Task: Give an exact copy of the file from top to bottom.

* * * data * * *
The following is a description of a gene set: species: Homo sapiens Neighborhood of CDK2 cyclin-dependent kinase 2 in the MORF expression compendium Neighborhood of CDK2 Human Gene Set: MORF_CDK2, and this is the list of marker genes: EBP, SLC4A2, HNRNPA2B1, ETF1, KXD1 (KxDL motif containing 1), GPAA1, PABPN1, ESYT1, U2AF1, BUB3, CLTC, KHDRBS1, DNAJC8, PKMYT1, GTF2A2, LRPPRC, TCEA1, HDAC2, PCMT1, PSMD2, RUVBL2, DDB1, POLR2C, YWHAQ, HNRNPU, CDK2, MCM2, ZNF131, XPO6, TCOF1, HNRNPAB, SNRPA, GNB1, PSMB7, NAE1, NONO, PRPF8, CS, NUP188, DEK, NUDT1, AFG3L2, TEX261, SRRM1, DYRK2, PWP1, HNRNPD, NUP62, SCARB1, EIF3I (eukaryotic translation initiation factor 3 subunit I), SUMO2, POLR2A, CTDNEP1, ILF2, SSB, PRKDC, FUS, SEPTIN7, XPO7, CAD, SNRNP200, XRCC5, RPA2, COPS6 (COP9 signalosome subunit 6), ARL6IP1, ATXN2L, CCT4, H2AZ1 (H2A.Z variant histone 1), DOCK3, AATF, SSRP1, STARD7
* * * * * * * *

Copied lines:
The following is a description of a gene set: species: Homo sapiens Neighborhood of CDK2 cyclin-dependent kinase 2 in the MORF expression compendium Neighborhood of CDK2 Human Gene Set: MORF_CDK2, and this is the list of marker genes: EBP, SLC4A2, HNRNPA2B1, ETF1, KXD1 (KxDL motif containing 1), GPAA1, PABPN1, ESYT1, U2AF1, BUB3, CLTC, KHDRBS1, DNAJC8, PKMYT1, GTF2A2, LRPPRC, TCEA1, HDAC2, PCMT1, PSMD2, RUVBL2, DDB1, POLR2C, YWHAQ, HNRNPU, CDK2, MCM2, ZNF131, XPO6, TCOF1, HNRNPAB, SNRPA, GNB1, PSMB7, NAE1, NONO, PRPF8, CS, NUP188, DEK, NUDT1, AFG3L2, TEX261, SRRM1, DYRK2, PWP1, HNRNPD, NUP62, SCARB1, EIF3I (eukaryotic translation initiation factor 3 subunit I), SUMO2, POLR2A, CTDNEP1, ILF2, SSB, PRKDC, FUS, SEPTIN7, XPO7, CAD, SNRNP200, XRCC5, RPA2, COPS6 (COP9 signalosome subunit 6), ARL6IP1, ATXN2L, CCT4, H2AZ1 (H2A.Z variant histone 1), DOCK3, AATF, SSRP1, STARD7